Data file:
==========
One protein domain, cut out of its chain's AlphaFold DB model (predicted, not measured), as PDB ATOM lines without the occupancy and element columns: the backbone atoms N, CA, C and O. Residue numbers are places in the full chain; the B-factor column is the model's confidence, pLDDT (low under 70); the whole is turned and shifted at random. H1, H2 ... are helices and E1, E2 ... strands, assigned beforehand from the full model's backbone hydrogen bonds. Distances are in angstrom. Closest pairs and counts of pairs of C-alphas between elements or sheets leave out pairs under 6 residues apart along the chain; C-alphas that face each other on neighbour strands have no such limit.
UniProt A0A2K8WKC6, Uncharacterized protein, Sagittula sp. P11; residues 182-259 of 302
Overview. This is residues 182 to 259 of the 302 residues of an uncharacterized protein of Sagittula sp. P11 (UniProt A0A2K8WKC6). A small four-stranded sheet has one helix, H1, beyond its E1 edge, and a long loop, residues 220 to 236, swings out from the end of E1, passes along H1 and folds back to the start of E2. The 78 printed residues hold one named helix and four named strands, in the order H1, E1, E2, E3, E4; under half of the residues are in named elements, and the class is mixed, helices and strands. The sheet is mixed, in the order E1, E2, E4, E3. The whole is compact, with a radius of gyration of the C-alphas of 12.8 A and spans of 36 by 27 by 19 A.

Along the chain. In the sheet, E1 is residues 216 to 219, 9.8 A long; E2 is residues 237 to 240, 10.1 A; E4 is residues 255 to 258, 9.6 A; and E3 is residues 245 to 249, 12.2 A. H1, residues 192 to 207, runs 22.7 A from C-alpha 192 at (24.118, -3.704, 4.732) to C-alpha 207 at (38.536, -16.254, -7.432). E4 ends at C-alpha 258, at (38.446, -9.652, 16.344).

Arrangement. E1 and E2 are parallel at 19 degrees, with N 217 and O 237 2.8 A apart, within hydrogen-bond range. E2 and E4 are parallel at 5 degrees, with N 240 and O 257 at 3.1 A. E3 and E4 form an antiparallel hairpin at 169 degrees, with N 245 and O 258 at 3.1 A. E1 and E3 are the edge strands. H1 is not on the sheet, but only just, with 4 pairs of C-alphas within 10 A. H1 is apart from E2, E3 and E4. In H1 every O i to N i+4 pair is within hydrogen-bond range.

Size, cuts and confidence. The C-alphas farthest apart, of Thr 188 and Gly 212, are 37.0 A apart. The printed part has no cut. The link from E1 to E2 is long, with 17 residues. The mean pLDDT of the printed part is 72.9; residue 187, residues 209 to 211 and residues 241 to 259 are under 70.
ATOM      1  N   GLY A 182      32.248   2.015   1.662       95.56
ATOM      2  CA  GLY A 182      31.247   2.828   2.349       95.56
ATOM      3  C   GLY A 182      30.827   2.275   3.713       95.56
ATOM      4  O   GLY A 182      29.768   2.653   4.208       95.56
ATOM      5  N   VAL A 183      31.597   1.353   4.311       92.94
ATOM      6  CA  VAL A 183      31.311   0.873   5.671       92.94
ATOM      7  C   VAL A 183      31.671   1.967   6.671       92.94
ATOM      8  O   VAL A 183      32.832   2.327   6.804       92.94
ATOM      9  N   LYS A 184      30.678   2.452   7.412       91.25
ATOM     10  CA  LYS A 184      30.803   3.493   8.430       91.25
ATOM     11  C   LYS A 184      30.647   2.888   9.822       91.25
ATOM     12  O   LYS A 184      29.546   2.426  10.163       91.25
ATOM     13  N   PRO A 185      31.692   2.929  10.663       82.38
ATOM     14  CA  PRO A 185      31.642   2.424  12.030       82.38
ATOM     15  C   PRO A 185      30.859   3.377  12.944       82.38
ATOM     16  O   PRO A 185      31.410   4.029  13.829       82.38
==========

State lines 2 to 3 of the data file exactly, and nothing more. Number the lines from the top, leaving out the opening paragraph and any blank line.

Overview. This is residues 182 to 259 of the 302 residues of an uncharacterized protein of Sagittula sp. P11 (UniProt A0A2K8WKC6). A small four-stranded sheet has one helix, H1, beyond its E1 edge, and a long loop, residues 220 to 236, swings out from the end of E1, passes along H1 and folds back to the start of E2. The 78 printed residues hold one named helix and four named strands, in the order H1, E1, E2, E3, E4; under half of the residues are in named elements, and the class is mixed, helices and strands. The sheet is mixed, in the order E1, E2, E4, E3. The whole is compact, with a radius of gyration of the C-alphas of 12.8 A and spans of 36 by 27 by 19 A.

Along the chain. In the sheet, E1 is residues 216 to 219, 9.8 A long; E2 is residues 237 to 240, 10.1 A; E4 is residues 255 to 258, 9.6 A; and E3 is residues 245 to 249, 12.2 A. H1, residues 192 to 207, runs 22.7 A from C-alpha 192 at (24.118, -3.704, 4.732) to C-alpha 207 at (38.536, -16.254, -7.432). E4 ends at C-alpha 258, at (38.446, -9.652, 16.344).